Musings: Dancing birds

This page consolidates related posts. In this case, it makes sense to post the original item first.

Dancing birds

May 6, 2009
There is a Follow-up item below, for May 15.

I keep separate mailing lists for science items and music items. Thus it is important to know whether an item is science or music. This is a science item. I know that because it is based on two papers in an upcoming issue of the scientific journal Current Biology. But it may take some convincing.

I first heard about this on the BBC news. So, let's start there: BBC: dancing birds. If nothing else, look at the top video on that page. But reading the page is really a good intro -- to the science.

Ok, aside from being fun, why is this actually interesting? Well, a basic characteristic of humans is vocal skills (e.g., speech and language). Humans also engage in dancing -- or, if you want to sound more scientific, "spontaneous motor entrainment to music". There are other animals with vocal skills; some can mimic what they hear. What is interesting here is that dancing correlates with this vocal skill. That is, animals that can imitate others with their voices can also dance. Such animals include humans and parrots, and apparently also elephants.

The key logical connection between speech mimicry and dancing is that both involve coupling auditory signals to motor neurons. That is, we -- or they -- hear, and then move muscles.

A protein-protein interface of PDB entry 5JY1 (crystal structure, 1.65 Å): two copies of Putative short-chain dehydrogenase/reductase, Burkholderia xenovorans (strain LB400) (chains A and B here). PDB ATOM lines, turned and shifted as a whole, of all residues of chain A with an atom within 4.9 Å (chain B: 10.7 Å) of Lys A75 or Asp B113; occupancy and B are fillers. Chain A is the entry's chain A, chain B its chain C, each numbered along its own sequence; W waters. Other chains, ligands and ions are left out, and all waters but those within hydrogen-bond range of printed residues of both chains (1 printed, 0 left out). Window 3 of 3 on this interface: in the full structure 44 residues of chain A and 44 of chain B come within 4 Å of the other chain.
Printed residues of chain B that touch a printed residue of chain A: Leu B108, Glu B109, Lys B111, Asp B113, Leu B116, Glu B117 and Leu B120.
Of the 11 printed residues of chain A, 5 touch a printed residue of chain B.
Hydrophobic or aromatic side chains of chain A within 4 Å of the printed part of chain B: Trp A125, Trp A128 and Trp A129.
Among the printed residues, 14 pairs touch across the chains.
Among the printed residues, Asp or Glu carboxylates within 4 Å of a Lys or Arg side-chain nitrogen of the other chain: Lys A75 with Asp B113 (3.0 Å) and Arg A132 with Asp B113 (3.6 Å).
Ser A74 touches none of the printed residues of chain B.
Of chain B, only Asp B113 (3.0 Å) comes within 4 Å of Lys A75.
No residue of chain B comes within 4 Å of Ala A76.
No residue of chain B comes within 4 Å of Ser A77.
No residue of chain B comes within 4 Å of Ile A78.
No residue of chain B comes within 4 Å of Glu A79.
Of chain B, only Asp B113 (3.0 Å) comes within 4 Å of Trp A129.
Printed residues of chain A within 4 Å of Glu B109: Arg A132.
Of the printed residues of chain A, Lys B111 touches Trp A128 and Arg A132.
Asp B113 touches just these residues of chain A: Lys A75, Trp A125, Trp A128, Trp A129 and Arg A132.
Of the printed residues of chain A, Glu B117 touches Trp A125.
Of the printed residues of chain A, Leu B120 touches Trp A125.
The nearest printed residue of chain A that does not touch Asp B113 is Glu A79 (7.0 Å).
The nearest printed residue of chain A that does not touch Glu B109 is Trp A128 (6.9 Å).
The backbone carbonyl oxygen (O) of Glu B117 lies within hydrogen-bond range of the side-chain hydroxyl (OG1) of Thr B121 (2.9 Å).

How do we know the birds are really dancing? One key experimental approach in the papers is to vary the tempo of the music, and ask whether the birds adjust their dance motions to correspond. They do.

As I was writing up this item, I received an e-mail from a couple of you on the same story, with another good link. The message was titled "I can Feel the Beat", and read "This recent news story brings to light another question: what separates us (humans) from the rest of Animalia? Well, apparently, dancing and enjoying music is no longer one of them... NPR: dancing birds."

I hope that most will at least look over the two news stories linked above. Both include videos, and both give a good introduction to the work.

The papers were accompanied by a two-page commentary, which I think many will find good reading. The author offers some interesting suggestions about why such dancing has not been observed in some other animals.
* Biology of Music: Another One Bites the Dust. (W T Fitch, Current Biology 19:R403, May 26, 2009.)

For those who want the science detail, here are the two papers.
* Experimental Evidence for Synchronization to a Musical Beat in a Nonhuman Animal. (A D Patel et al, Current Biology 19:827, May 26, 2009.)
* Spontaneous Motor Entrainment to Music in Multiple Vocal Mimicking Species. (A Schachner et al, Current Biology 19:831, May 26, 2009.)

Snowball, the dancing cockatoo, is a sulphur-crested cockatoo (Cacatua galerita eleonora). Look at Fig 1 of the Patel et al paper listed above, and you will see why.

Dancing birds -- follow-up

May 15, 2009
Original item is above, for May 6.

The idea of dancing birds has actually been around a while. The following report is from 1874, and I know it was a follow-up to earlier work. Dancing birds.

For an explanation, put your cursor over the word explanation. (Do not click.)

Note this is with a different type of bird, one not known to have vocal mimicry (oops!), but is at a much earlier age.

For another view: Dancing birds.

This file is also listed for a more recent post Animals counting -- more (July 13, 2009).

Also see... Bird brains -- better than mammalian brains? (June 24, 2016).

Return to the regular Musings page for these posts...
* Dancing birds (May 6, 2009).
* Dancing birds -- follow-up (May 15, 2009).

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